Using a Military Protractor on a Topo Map

THE AMERICAN BACKPACKER

Land Navigation is a topic I enjoy teaching.  Understanding the basics of Land Navigation will make your wilderness adventure enjoyable and more importantly safe.  This lesson will discuss how to use a military protractor on a topographical to get an azimuth/bearing.  A protractor is an instrument used to help you measure angles (360 degrees) on a map.  Protractors come in different shapes.  The more popular shapes are:  

PROTRACTOR TYPES:

  • Circle
  • Semi-Circle
  • Square
  • Rectangle

In this lesson, I will be using a square (military) protractor which I learned to use in the Army.  This protractor has the following features:

FEATURES:

  • Mils Scale (6400 mils 1 mil = 17.8 degrees)
  • Degrees Scale (360 degrees)
  • Index Point (Center point of the protractor where the baseline and horizontal line crosses).
  • Baseline
  • Grid Coordinate Scale (1/50000, 1/100000, 1/25000, 1/250000)
Military Protractor
Components of a Military Protractor

USING THE PROTRACTOR:

In this lesson, we will be using 2 components of the above protractor. The (360) degrees scale and the index point.  The other components will be discussed later in another lesson. Some individuals cut away the mils portion of the protractor because it is rarely used for land navigation.  Units in the military such as the artillery will use the mils scale for accuracy.  Below is a picture of a protractor that has a cut away mils scale.  The below protractor also has duct tape around its border.  The reason you may want to put tape on the back of a protractor is because the black lettering on a protractor blends in with many topo maps. The tape allows for more contrast and it allows you to see the black degree tick marks we will use to get the azimuth.  I used gray duct tape but any dark colored tape will work.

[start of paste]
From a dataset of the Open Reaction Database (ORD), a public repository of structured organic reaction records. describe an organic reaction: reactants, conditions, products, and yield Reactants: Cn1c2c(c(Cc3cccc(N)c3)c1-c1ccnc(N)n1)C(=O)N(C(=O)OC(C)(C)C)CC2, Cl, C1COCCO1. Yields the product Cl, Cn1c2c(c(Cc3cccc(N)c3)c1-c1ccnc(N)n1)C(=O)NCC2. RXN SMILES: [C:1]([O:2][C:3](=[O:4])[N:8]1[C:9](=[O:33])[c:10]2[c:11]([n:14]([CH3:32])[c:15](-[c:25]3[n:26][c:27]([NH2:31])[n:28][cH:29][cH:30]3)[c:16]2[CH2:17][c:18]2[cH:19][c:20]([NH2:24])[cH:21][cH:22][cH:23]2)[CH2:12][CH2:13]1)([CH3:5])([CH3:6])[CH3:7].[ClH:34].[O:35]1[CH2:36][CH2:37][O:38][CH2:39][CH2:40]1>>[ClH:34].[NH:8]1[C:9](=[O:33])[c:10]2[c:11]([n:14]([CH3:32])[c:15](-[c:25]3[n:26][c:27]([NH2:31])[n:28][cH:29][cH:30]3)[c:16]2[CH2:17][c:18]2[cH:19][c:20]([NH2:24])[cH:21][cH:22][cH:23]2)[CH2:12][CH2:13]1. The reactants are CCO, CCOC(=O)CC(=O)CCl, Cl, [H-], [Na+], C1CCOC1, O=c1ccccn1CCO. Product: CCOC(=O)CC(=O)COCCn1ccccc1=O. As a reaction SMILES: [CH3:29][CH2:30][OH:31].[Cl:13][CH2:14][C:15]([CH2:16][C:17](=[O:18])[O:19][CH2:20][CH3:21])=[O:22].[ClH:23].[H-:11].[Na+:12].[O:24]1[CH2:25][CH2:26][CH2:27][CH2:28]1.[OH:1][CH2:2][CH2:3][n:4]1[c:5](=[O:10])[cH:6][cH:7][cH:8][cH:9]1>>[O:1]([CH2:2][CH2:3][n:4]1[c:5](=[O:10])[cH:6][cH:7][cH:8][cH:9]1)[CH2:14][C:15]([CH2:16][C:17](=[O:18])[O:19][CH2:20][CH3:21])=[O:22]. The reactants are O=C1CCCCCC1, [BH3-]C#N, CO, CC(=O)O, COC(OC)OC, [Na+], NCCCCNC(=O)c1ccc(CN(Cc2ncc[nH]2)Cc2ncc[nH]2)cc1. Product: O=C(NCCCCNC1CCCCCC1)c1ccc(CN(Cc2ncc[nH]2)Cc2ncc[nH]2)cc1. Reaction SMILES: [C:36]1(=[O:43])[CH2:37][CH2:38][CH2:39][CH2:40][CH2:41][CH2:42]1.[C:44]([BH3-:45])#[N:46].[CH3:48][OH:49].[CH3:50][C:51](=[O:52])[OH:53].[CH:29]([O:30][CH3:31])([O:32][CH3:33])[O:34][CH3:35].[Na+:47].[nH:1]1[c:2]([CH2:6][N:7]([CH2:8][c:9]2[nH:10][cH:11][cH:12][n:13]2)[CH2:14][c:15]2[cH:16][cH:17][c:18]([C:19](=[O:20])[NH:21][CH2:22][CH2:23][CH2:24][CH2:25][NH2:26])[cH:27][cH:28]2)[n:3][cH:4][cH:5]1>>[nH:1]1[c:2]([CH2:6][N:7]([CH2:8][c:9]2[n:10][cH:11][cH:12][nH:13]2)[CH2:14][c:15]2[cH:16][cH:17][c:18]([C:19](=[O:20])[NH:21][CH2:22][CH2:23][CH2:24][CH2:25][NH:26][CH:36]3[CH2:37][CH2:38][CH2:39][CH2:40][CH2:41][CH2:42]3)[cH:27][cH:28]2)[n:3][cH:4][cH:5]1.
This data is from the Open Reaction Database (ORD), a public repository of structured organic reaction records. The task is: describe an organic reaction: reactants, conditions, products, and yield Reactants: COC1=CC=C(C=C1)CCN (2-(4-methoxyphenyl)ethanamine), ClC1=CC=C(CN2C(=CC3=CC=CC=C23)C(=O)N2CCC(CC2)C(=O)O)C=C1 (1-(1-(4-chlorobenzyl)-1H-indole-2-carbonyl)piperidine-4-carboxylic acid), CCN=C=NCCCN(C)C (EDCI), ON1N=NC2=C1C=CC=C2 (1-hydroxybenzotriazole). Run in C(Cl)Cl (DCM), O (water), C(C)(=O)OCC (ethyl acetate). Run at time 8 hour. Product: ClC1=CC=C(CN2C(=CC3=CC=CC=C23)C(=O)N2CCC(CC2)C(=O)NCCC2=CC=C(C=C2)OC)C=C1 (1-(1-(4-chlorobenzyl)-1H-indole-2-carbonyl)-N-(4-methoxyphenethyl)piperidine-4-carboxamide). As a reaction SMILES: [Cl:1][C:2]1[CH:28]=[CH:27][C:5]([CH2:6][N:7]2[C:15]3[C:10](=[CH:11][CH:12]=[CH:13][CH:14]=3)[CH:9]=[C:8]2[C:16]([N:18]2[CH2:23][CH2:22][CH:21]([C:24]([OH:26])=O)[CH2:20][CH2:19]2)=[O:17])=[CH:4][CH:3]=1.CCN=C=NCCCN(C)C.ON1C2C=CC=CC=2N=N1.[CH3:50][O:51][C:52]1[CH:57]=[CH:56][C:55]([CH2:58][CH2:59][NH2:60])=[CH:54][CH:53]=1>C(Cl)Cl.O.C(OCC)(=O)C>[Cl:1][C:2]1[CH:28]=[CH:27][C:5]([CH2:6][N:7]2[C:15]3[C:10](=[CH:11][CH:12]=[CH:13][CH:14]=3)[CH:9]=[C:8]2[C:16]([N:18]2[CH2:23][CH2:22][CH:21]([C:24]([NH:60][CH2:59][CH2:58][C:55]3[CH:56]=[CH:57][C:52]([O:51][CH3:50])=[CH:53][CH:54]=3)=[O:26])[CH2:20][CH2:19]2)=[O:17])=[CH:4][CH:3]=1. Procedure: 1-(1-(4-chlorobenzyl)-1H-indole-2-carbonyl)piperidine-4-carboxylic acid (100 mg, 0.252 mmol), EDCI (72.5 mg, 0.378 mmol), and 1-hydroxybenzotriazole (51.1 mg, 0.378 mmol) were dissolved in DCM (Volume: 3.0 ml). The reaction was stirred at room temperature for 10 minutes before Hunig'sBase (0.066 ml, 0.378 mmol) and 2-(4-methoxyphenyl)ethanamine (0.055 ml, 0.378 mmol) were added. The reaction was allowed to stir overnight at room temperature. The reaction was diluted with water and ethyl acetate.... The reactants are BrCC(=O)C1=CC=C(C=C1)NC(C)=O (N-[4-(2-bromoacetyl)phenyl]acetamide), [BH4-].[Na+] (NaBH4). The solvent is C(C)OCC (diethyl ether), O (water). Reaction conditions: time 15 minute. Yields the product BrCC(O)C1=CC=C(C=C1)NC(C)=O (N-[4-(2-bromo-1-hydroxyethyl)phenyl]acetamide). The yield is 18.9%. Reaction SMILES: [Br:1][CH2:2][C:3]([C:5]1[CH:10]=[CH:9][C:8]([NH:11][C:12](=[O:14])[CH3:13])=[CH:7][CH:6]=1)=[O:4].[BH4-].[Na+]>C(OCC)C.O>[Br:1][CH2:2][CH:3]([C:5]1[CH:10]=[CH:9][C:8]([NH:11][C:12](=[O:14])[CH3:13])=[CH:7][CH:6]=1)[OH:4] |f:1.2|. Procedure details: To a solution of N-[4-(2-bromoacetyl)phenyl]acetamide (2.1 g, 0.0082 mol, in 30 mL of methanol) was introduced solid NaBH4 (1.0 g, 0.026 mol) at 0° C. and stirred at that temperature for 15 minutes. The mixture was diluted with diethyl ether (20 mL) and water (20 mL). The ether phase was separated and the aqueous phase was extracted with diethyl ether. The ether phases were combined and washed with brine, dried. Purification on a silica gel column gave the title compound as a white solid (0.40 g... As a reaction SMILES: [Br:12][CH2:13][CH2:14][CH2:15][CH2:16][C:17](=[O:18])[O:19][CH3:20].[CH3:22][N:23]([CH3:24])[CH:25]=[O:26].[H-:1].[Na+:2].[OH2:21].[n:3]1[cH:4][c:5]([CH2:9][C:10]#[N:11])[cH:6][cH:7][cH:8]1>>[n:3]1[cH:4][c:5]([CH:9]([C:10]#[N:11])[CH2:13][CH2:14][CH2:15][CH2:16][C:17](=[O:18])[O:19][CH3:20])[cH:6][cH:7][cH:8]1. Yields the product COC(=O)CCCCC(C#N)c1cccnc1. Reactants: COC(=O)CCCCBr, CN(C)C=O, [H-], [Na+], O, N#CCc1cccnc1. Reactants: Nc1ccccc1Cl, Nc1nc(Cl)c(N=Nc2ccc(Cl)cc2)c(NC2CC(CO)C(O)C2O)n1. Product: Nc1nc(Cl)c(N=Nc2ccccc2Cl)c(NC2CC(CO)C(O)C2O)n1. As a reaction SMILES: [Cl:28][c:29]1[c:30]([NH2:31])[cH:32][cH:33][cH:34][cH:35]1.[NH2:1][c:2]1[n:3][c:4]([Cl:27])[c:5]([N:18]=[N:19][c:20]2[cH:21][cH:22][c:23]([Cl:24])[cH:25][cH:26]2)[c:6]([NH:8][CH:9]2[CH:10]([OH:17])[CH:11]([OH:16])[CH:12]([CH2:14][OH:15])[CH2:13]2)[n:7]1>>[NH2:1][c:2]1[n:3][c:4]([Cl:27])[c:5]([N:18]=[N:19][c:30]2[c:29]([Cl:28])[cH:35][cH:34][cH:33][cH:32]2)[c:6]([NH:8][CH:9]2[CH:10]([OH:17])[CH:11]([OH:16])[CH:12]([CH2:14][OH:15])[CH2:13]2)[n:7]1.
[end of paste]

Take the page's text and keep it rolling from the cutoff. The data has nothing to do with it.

Protractor with Mils scale cut away and tape on back for contrast

  1. Find a point on a map that you will begin from when plotting an azimuth. In the below map lets say we are starting from (hilltop #1).
  2. Next find your destination point. In the below map our destination point will be (hilltop #2) .
  3. Draw a line from your starting point, (hilltop #1), to your destination point, (hilltop #2). Use a pencil so you can erase afterwards.

Starting point #1 (Hilltop) to ending point #2 (Hilltop)

Place your index point on your protractor on hilltop #1.  Make sure that the baseline is parallel to a nearest grid line on your map. There are many grid lines on a map to choose from so use the one nearest to your starting point, (hilltop #1). 

Military Protractor

Topo Map Grid Lines to use when signing up your Protractor

Follow the line you drew from your index point to the degrees scale.  The azimuth is 327 degrees.  This is your map grid azimuth from hilltop #1 to hilltop #2.  Now you are ready to convert this grid azimuth over to a magnetic azimuth on your compass.  If you use a compass such as the Suunto MC-2G compass you can set the compass to the magnetic declination of your topo map so no conversion is necessar. If you need to convert the grid azimuth because you do not have this feature on your compass then go to this article I wrote on how to do so, Magnetic Declination

Protractor Azimuth

327 Degree Grid/Map Azimuth

CONCLUSION:

Basic land navigation is becoming a lost skill.  This skill is being forgotten because of modern day technology, (GPS units), which we all use in the wilderness.  I always carry a GPS with me and you should to.  Understanding basic land navigational skills will allow you to navigate a wilderness area if this technology goes down or you run out of battery power.  I have a section on different land navigational topics/skills here on my website under Backpacking Blog: Land Navigation, for your review.

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